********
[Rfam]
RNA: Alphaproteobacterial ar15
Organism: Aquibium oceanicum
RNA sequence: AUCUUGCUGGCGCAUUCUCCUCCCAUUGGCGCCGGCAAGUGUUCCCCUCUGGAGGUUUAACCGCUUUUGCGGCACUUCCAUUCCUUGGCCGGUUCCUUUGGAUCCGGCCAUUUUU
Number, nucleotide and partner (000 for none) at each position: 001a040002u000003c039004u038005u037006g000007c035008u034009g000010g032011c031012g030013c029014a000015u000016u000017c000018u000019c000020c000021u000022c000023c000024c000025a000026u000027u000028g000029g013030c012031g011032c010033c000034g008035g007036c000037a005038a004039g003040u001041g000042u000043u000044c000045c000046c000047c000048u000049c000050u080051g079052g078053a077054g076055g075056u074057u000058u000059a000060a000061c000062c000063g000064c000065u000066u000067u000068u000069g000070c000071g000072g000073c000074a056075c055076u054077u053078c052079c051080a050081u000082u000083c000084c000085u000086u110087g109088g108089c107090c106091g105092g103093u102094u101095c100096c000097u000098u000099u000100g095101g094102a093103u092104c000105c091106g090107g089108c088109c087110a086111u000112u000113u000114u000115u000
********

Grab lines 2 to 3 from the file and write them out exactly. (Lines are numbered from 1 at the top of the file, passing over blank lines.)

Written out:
RNA: Alphaproteobacterial ar15
Organism: Aquibium oceanicum